poppela1958 wrote:I am interested, I am E3/E4 with my father, grandmother and two great grandmother's who were diagnosed with either Alzheimer's or senility. I know at least two siblings that would be interested as well.
If you are like me and snuck in a reference to your birth year in your user name, let me be the first to reassure you that at almost 67, and ApoE 4/4, I am still doing just fine both cognitively and in enjoying life! That's more than I could hope for when I was about to turn 62 and found out my 4/4 status--because the "news" was that probably I would be diagnosed with Alzheimer's disease by age 68. And yet here I am, enrolled in a clinical preventions study that requires people with Apoe 3/4 or 4/4 to be cognitively healthy and ages 60-75--and I still do just fine on the semi-annual tests. And my early diet, exercise schedule and stress level was far from perfect and like you, I have a history of heart disease and dementia on both sides.
So let me first repeat our favorite mantra: Genes are not destiny! We have many more protective factors than previous generations did. Our food is healthier, most of us are less exposed to smoke, toxic water, lead and other pollutants. We had more education than our grandmothers and great-grandmothers, which gives us cognitive reserve that is associated with 7 more years of good cognition in some studies. We have access to health care to keep our blood pressure down, our glucose and insulin levels normal and to prevent heart disease and chronic sleep apnea. And of course, we have the ability to find what works for us and what is recommended for people with ApoE 4 and to intervene early to help ourselves!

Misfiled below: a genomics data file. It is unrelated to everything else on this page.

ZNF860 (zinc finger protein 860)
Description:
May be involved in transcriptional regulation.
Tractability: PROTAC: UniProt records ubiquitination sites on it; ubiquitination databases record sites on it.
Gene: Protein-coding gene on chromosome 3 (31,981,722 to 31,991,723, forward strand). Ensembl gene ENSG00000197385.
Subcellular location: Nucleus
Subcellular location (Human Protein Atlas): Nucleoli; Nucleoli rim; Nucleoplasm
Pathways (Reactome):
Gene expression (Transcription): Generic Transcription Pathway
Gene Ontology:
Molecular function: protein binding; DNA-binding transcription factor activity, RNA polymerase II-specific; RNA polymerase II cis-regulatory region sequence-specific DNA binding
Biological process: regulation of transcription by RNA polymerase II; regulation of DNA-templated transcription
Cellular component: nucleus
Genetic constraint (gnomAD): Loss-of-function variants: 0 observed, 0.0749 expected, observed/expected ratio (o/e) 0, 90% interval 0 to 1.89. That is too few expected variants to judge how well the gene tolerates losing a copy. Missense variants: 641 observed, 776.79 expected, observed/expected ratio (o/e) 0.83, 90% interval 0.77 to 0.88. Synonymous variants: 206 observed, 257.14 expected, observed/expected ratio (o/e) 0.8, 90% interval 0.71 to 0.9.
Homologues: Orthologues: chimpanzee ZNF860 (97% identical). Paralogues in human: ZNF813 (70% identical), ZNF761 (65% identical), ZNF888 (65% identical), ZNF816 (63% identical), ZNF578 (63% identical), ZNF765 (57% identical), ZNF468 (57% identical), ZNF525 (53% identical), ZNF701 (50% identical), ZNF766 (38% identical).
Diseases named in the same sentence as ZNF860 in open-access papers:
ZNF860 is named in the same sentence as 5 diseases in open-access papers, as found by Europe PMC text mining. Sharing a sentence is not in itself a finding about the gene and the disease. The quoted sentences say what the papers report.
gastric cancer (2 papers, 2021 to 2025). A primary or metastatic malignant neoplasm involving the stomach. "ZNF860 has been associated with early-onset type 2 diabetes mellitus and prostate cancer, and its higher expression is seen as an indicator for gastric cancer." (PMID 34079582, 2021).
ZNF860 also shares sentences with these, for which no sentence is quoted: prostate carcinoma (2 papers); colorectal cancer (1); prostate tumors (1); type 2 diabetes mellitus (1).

We're glad you found our site and hope this information and other forum topics are helpful. If your siblings are interested in this biomarker study, they are certainly welcome. If they haven't been tested for ApoE 4, you may want to share this link with them; it presents a balanced view of getting tested: Thinking About Testing?
Since this is your first post, I would encourage you to spend some time checking out these handy links:
We encourage new users to share their own stories of finding out about ApoE4, their own best practices to enjoy a healthy life and any questions or favorite topics on Our Stories
is an easy-to-browse resource with topic headings of topics related to strategies to understand and manage risk that you can begin at a pace that works for you. "How-To" Get the most out of the ApoE4.info website
is a great resource for new users. It shows screen shots of how to quote users so they will see your posts, how to search topics and how to use our Wiki
Feel free to jump into any conversation; we welcome the views and lived wisdom of all our members and are here to support each other in finding out how to best respond to this inheritance of ours!